Bush Iraq Policy, Flawed as It Is, May Still Succeed
public support for the Iraq war, there's reason to think President
Bush's policies just might work. Americans of all parties should
pray that they do.
Bush has this much right: Iraq is now a central front in the war
on terrorism. If we lose, the terrorists win - big.
be discredited, all right, and probably go down as a failed president.
Democrats might even win the next election. But defeat, accompanied
by the wholesale slaughter of Iraqi "collaborators,"
would be a humiliation for the United States as a whole and would
embolden its enemies all over the world. Al Qaeda, Iran and North
Korea all would think they had the United States on the run. The
enterprise of spreading democracy through the Islamic world -
advanced by Democrats as well as the Bush administration - would
suffer a mortal blow.
are right to say that Iraq wasn't a central front until Bush decided
to invade. Since then, Iraq has become a magnet for Islamic jihadists,
led by Jordanian Abu Mussab Al Zarqawi.
doesn't try to make the argument that he cleverly invaded Iraq
so as to attract and concentrate terrorists where we could destroy
them. The case for war was based on the false assumptions that
Saddam Hussein possessed weapons of mass destruction and that
Iraqis would quickly embrace democracy, serving as a model for
the rest of the Middle East.
critics certainly are right to say that the immediate post-war
administration of Iraq was botched. We had too few troops. We
allowed massive looting and destruction of key infrastructure.
We mistakenly disbanded the Iraq army. We allowed Hussein's henchmen
to constitute a vicious insurgency, equipped with vast quantities
of unsecured munitions.
U.S. deaths, a scandal over treatment of Iraqi prisoners and constant
bloody attacks against Iraqis have dispirited the American public,
60 percent of which now wants to withdraw American troops.
Democrats are both feeding and feeding off public dissatisfaction,
branding Iraq a Vietnam-style "quagmire" - implying
it's a lost cause - and demanding that Bush unveil a "plan"
Democrats almost sound as though they're rooting for a U.S. defeat
because it would mean vindication for them and discredit for Bush.
all his errors, Bush may emerge successful in Iraq with a stable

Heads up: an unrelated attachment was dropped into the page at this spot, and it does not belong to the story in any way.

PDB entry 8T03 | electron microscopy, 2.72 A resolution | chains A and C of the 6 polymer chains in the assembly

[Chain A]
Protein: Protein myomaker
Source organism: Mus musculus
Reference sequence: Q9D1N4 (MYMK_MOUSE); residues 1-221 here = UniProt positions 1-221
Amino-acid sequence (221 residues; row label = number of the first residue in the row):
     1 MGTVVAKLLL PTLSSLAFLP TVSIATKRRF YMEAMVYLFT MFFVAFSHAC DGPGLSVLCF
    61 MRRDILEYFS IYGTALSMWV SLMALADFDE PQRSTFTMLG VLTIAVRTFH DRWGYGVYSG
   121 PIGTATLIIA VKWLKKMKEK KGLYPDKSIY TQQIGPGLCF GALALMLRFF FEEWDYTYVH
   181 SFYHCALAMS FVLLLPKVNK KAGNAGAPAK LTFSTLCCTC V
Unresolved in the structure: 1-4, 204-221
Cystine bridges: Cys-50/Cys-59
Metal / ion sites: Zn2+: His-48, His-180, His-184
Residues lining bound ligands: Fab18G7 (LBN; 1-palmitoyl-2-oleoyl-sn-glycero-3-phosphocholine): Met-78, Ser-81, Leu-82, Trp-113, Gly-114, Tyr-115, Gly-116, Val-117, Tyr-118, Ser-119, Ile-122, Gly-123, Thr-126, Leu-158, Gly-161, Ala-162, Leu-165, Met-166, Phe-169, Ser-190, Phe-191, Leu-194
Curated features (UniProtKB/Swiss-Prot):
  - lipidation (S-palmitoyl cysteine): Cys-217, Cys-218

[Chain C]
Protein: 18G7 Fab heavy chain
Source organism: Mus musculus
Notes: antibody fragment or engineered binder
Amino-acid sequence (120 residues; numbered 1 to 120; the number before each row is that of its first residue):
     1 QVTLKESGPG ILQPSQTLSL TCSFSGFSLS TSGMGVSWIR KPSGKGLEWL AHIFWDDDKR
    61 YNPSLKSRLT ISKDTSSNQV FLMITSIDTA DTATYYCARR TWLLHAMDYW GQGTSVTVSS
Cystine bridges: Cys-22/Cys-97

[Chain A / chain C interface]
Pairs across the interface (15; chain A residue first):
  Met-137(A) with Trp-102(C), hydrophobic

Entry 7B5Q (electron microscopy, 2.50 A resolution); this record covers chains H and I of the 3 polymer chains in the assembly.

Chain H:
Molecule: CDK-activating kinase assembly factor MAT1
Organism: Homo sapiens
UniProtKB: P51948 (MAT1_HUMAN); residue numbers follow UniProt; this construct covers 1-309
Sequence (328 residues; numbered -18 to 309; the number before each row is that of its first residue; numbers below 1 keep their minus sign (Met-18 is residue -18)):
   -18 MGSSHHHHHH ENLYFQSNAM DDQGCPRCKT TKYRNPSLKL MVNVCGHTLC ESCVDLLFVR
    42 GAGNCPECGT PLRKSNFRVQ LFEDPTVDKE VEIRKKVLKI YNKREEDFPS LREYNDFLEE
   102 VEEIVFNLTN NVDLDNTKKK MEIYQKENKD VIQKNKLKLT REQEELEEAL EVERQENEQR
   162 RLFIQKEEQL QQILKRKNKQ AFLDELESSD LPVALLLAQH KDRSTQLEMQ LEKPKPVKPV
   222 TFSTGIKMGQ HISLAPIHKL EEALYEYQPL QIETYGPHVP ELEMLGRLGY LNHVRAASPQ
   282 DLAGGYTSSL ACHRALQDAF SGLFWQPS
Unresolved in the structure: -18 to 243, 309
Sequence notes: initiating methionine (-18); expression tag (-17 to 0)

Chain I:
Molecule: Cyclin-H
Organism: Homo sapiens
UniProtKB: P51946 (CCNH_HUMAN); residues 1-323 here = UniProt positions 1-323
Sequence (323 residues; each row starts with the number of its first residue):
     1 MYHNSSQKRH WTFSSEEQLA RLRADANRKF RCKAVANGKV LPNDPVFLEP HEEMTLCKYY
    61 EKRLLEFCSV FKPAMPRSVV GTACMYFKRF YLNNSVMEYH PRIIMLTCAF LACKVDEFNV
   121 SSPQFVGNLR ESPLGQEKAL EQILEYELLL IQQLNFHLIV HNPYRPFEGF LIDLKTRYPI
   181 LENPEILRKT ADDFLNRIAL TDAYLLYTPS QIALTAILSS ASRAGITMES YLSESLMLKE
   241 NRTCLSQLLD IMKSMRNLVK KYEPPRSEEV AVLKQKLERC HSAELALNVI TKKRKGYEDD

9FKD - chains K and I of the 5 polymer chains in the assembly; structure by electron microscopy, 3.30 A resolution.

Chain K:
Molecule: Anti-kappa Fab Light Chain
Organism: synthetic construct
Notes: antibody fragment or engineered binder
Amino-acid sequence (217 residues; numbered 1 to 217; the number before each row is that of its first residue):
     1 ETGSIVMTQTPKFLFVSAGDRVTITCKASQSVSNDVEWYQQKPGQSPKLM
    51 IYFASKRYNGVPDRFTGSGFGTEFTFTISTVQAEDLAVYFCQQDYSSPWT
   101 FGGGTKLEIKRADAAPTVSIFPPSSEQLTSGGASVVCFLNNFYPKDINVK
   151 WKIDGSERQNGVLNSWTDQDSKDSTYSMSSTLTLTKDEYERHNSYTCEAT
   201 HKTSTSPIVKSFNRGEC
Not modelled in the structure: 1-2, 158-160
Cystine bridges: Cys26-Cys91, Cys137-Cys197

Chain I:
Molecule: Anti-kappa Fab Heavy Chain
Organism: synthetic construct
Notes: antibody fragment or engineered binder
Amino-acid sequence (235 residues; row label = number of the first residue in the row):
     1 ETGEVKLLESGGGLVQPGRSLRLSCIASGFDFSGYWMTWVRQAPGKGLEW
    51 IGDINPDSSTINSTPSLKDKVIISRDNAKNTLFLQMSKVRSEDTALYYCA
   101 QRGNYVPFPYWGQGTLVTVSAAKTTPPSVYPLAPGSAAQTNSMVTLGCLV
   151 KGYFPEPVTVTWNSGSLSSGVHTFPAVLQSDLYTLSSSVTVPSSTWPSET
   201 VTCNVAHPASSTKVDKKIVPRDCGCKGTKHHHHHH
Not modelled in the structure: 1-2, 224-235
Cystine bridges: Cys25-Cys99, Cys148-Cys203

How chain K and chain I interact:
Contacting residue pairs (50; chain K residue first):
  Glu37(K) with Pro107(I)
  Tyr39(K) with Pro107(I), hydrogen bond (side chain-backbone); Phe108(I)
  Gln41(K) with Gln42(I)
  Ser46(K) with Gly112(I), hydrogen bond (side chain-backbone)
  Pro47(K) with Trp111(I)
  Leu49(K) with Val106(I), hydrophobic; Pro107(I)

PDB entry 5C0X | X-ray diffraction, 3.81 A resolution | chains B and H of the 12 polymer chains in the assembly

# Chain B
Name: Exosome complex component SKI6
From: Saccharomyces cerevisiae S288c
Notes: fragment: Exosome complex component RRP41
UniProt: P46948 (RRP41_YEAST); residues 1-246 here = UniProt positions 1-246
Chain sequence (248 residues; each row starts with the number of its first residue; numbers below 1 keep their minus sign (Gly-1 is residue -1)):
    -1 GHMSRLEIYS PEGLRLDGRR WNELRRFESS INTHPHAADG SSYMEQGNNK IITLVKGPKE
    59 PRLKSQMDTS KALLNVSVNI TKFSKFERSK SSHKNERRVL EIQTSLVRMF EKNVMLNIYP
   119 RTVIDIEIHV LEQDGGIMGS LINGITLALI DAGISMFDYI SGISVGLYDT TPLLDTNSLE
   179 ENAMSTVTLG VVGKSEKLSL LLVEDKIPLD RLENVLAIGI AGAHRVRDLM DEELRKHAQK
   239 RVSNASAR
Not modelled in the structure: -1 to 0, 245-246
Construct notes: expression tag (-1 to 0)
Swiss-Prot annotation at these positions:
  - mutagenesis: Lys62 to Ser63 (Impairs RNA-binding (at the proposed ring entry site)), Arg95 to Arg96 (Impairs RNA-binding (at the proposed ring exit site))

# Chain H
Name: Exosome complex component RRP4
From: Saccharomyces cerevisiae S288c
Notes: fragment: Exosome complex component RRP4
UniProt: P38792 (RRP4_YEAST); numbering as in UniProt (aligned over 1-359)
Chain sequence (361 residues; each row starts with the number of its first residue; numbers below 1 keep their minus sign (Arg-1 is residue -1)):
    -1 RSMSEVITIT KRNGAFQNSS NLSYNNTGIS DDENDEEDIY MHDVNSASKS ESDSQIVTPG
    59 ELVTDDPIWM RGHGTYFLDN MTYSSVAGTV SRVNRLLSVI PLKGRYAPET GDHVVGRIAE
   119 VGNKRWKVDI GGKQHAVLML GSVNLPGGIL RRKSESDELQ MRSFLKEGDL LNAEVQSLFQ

almost-democracy in place, an Iraqi military capable of fighting
insurgents and the framework set for gradual U.S. withdrawal.
not so that the president has no strategy. Saturday's constitutional
elections were a definitive step in the political phase of that
strategy: inclusion of more and more Sunnis in the political process.
vote in large numbers. Even if most of them voted "no"
on the constitution, they nonetheless voted. One Sunni party supported
the draft constitution and, owing to a deal brokered by U.S. Ambassador
Zalmay Khalilzad, Sunnis have every incentive to participate in
the Dec. 15 parliamentary elections.
parliament will establish a commission to continue work on the
constitution. If Sunnis want a voice in that process, they'll
have to vote.
mean that the insurgency will end? Certainly not. But the trial
of Hussein on massacre charges should help expose Baathist fighters
for the monsters they are, reducing Sunni support for the insurgency.
according to retired Army Maj. Gen. Robert Scales, just back from
Iraq, the Sunni insurgency is no longer capable of even platoon-sized
attacks on U.S. forces.
they can do is plant roadside bombs and fire rockets," Scales
said in an interview. As one major sign of progress, he said,
the formerly impassable highway from Baghdad International Airport
into town is now well-guarded and clogged with traffic.
insurgents know they cannot defeat us on the battlefield,"
he said. "Their target is our will back here. They think
that if they can inflict enough casualties, we will pull out."
said that Zarqawi's jihadists no longer are capable of attacking
Iraqi police stations, but are confined to suicide bombings against
civilians, mainly Shiites, in hopes of inciting a civil war. Not
only has civil war not broken out, but al Qaeda's No. 2 man, Ayman
al-Zawahiri, has urged Zarqawi to stop slaughtering Shiites, at
least for now, because it gives jihad a bad name around the world.
for optimism is that Iraqi security forces are increasingly capable
of engaging in combat. Democrats loudly seized upon the fact that
top U.S. commanders testified that only one Iraqi battalion is
capable of independent fighting. But Lt. Gen. David Petraeus,
formerly in charge of training Iraqis, clarified the situation
by saying that while only one battalion can operate completely
without U.S. support, 36 can "take the lead" in combat
with U.S. assistance and 40 more can fight alongside American
clearly is for U.S. forces to phase increasingly into an advisory
and training role, allowing for eventual withdrawals.
In an intercepted
letter to Zarqawi, al Qaeda's Zawahiri optimistically forecast
that the United States might quit Iraq just as it did Vietnam,
allowing for a jihadist takeover and use of Iraq as a base for
attacks elsewhere in the Middle East. Al Qaeda clearly is hoping
to win on the battlefield of American politics. No responsible
American can let that happen.
Kondracke is the Executive Editor of Roll Call.